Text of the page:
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SAE International


SAE Standard to Thwart Counterfeit Aerospace Electronics

Requirements, practices, and methods related to parts management, supplier management, inspection, and test/evaluation

Published: Tuesday, October 13, 2009 - 14:00

(SAE: Warrendale, PA) -- In a nondescript village, somewhere in the world, the residents take old, discarded circuit assemblies, strip and clean the components, then remark and repackage them for sale as new.

In many cases, the entire economy of the village is based on creating these counterfeit electronic parts—parts that have infiltrated every sector of the aerospace electronics industry.

The increasing volume of counterfeit parts entering the aerospace supply chain poses significant performance, reliability, and safety risks.

SAE International recently responded to the problem, completing a new standard designed to mitigate the risks of receiving and installing counterfeit electronic parts.

The SAE standard, “AS5553—Counterfeit Electronic Parts; Avoidance, Detection, Mitigation, and Disposition,” standardizes the requirements, practices, and methods related to parts management, supplier management, procurement, inspection, test/evaluation, and response strategies when suspected or confirmed counterfeit parts are discovered.

The standard was recently adopted by the U.S. Department of Defense.

According to a study by the U.S. Department of Commerce Bureau of Industry & Security, the number of counterfeit incidents reported by 387 participants climbed from 3,868 in 2005 to 9,356 in 2008, an increase of more than 140 percent. About 9 percent of the companies documented cases related to government applications.

"Quite simply, it's a huge problem," says Phil Zulueta, chair for SAE's Counterfeit Electronic Parts Committee. "We've seen a 140 percent increase of counterfeit incidents in three years, but that's only what the U.S. Department of Commerce has been able to document. The problem is unquestionably bigger than this. That figure only accounts for the incidents reported, and the majority of incidents go unreported."

The globalization of the aerospace industry and the resulting diversity of regional and national requirements have complicated the problem. Assuring the quality and integration of products purchased from suppliers throughout the world, and at all levels within the supply chain, has become increasingly difficult.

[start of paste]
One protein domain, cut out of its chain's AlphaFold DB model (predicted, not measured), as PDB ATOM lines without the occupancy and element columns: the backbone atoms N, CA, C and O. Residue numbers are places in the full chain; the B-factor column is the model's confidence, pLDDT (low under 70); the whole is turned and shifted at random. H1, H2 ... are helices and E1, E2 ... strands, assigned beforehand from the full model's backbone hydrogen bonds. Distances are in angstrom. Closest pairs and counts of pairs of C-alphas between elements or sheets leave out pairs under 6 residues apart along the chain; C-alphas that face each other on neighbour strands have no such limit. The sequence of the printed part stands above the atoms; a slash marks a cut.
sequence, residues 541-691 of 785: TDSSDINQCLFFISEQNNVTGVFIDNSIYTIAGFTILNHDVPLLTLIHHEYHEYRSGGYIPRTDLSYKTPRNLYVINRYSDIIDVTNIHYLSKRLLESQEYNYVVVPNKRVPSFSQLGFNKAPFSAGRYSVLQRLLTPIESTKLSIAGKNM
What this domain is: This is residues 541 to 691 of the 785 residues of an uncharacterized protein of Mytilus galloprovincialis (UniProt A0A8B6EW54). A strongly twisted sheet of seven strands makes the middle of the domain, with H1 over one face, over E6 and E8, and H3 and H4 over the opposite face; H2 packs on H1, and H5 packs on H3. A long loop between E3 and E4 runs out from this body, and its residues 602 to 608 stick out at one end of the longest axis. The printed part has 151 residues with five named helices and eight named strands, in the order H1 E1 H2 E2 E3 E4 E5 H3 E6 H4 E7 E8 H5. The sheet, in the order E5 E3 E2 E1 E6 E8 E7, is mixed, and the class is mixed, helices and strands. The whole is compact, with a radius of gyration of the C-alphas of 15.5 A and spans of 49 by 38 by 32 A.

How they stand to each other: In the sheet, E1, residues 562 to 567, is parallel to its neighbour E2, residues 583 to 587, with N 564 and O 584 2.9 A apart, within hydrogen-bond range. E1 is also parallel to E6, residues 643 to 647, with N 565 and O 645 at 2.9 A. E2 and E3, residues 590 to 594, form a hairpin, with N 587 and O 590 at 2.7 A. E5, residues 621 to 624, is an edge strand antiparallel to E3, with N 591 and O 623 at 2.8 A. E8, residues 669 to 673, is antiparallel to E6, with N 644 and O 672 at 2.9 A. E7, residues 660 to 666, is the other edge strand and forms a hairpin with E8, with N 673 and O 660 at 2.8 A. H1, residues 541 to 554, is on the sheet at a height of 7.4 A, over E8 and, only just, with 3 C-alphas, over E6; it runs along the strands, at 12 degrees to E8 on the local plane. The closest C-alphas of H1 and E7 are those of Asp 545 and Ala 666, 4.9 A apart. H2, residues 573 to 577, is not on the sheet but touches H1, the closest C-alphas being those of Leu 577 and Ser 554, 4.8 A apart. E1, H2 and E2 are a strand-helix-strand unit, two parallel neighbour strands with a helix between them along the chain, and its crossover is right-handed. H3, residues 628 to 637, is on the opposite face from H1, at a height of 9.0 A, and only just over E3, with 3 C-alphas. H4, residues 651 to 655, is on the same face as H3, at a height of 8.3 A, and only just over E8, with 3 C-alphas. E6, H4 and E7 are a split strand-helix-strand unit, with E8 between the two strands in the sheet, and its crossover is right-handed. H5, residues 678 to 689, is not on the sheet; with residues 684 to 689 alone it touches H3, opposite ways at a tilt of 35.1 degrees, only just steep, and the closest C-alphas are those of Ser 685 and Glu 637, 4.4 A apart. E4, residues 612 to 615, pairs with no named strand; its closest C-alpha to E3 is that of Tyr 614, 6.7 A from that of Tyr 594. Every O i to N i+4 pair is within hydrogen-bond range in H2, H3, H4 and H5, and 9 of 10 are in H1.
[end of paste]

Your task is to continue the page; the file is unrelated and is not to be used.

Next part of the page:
How do counterfeit parts get into the supply chain of the aviation industry, which has a reputation for thoroughness and security?

It begins with simple economics—supply and demand.

The volume of electronics used by the military and the airline industry is minuscule compared to the public's use, which includes cell phones, computers, and entertainment systems. Chip manufacturers focus on meeting these large volume needs and subsequently stop producing the less-profitable aerospace components.

When original equipment manufacturers can no longer buy from an original component manufacturer, they must go to the open market and find a broker who can supply the equipment. Counterfeiters are aware of the shortages and begin approaching brokers with the bogus goods. Brokers must rely on the word of the suppliers and have no way of determining if the electronic parts are bogus.

"The longer the supply stream, the more opportunity for counterfeiters to slip bogus parts into the mix," Zulueta says. "When the parts change hands multiple times, it becomes rather easy for them to get in the supply chain. It is a huge, expensive problem."

The control plan includes processes to specifically address counterfeit part risk mitigation methods in electronic design and parts management, supplier management, procurement, part verification, material control, and response strategies when suspect or confirmed counterfeit parts are discovered.

The SAE International standard calls for:

  • Maximized availability of authentic parts 
  • Procurement of parts from reliable sources  
  • Assuring authenticity and conformance of procured parts  
  • Control of parts identified as counterfeit
  • Reporting counterfeit parts to other potential users and government investigative authorities.


AS5553—"Counterfeit Electronic Parts; Avoidance, Detection, Mitigation, and Disposition" was created by SAE International’s Counterfeit Electronic Parts Committee.


About The Author

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SAE International

SAE International with headquarters in Troy Michigan, is a global association of more than 138,000 engineers and related technical experts in the aerospace, automotive, and commercial-vehicle industries. SAE International’s core competencies are life-long learning and voluntary consensus standards development. SAE International’s charitable arm is the SAE Foundation, which supports many programs including A World in Motion, SAE’s curriculum program that brings science, technology, engineering, and mathematics (STEM) to life in the classroom, and the Collegiate Design Series.